What do you call a directive that has become law, but the body responsible for policing it has already said you can have another year to comply, and also freely admits that it is not sure how you will comply yet.

Welcome to the EU's Privacy and Communications Directive

In action since the 26th of May in the UK, this new directive requires the user's consent before a site can store cookies - small text files that help organise and store browsing information. What's not to like?

That's easy enough - isn't it?

Well, yes and no. For a start if people say no then this is likely to be good bye to any meaningful website analytics. It is also almost impossible to complete an e-commerce transaction without using cookies, and any site that requires you to register is probably using cookies to help you remain logged in as you navigate the site.

As a site owner you will need to allow a user to explicitly accept cookies from your site before you store any, and that means that whatever page they arrive on, and wherever they came from, the first thing you need to do is present them with a message that sounds a bit scary ("do you mind if we store some 'stuff' on your computer whose name sounds like we just made it up?").

And we'd better hope that the user isn't running a pop-up blocker that stops the message being presented - because that might mean we didn't ask.

But this could make matters worse!

How come? Well an awful lot of cookies currently being used are 'session' cookies which are designed to be deleted when you leave the site. Others last for 30 days to recognise you if you come back.  If in future each visitor needs to jump over this barrier to entry then you can bet that sites will want to store the response as long as possible, to avoid you having to be asked again (when you might say No next time). So, not only will the number of cookies stored go up, but it is likely that if you said 'No Thanks' that you will be shown the door, asked to use the phone to order or get nagged on every page you view until you give in.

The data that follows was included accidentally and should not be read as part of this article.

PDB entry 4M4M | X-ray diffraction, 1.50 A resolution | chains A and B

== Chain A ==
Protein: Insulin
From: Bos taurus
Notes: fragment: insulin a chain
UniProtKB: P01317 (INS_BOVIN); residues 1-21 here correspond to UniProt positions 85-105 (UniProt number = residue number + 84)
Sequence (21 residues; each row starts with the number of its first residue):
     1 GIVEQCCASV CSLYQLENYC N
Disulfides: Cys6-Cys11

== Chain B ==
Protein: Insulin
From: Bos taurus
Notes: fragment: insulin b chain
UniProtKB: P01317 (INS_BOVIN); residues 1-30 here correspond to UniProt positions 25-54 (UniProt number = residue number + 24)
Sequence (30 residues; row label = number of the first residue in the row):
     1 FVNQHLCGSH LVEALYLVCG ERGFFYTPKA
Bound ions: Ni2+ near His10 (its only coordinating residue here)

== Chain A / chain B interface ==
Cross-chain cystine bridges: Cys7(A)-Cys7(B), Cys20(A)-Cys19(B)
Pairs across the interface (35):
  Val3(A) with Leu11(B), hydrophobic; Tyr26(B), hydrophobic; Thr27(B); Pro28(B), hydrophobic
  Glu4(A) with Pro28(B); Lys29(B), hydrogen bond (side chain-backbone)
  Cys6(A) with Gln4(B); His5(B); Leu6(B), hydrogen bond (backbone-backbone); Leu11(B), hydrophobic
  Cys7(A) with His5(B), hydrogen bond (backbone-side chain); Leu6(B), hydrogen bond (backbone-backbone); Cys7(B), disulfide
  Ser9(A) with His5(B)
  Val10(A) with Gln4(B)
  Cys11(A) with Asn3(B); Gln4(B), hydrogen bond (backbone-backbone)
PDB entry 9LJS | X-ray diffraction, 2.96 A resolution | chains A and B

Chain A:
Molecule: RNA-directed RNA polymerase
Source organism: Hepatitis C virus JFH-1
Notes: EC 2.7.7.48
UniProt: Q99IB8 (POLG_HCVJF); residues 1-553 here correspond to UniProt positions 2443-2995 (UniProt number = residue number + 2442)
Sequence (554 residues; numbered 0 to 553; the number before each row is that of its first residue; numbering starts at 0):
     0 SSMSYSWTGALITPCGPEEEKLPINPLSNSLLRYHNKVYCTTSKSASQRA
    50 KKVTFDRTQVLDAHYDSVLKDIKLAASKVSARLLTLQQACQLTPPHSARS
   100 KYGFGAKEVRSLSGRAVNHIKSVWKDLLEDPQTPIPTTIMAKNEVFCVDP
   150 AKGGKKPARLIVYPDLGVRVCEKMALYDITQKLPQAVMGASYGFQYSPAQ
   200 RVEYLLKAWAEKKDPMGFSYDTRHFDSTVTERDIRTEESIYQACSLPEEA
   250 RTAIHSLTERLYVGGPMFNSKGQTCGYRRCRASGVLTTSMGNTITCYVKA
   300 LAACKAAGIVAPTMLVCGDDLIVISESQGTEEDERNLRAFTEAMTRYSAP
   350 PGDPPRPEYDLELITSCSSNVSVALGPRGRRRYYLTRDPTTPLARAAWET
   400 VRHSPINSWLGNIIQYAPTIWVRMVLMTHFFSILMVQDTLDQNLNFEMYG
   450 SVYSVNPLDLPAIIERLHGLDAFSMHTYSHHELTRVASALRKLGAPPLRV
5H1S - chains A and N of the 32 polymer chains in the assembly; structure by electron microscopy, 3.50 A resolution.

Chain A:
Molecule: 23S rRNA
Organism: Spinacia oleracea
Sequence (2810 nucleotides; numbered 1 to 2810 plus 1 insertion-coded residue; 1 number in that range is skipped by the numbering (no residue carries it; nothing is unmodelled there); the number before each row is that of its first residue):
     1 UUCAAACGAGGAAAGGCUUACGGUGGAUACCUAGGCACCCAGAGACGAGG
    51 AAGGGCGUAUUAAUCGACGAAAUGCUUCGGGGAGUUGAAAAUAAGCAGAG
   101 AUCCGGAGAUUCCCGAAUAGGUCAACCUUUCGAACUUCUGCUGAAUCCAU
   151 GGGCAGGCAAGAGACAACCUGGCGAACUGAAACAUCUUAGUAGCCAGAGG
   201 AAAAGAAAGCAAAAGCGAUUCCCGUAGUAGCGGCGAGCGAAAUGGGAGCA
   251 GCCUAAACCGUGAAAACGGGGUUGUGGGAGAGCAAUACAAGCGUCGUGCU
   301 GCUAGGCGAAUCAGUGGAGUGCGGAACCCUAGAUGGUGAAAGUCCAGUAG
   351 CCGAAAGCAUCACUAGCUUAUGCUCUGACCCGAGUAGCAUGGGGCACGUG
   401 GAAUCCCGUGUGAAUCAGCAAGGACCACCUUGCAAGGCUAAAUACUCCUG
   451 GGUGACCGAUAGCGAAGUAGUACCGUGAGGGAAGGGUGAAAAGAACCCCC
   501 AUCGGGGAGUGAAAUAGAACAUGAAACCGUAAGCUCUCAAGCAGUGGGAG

Of course, the directive only applies to users in Europe, so the other thing we need to do is find out where the user lives, and this can be more difficult than it sounds. The usual method is to look at the users IP number, but this is not always the country that they are actually in, AOL users for example always looked as if they came from Virginia USA, wherever in the world they were.

What about the browser?

Ah, yes - you see it is perfectly possible that maybe you won't need to do anything to your site - we just don't know! If the browser makers get together and made the permission system a built in part of the browser then the millions of site owners wouldn't have to spend all that money fixing their sites (when someone decides what 'fixed' means). People could either 'opt out' as a general setting (making the whole exercise a bit futile) or manage a personal list of allowed and blocked sites (like they actually can do deep in the settings panel now anyway).

Time to sit on the fence!

The best advice currently is... do nothing! Be aware, however, that if the browser approach falters and action does need to be taken (and it is likely that some changes might be needed, even if only to terms and conditions) that you should put aside some of your internet budget this year just in case.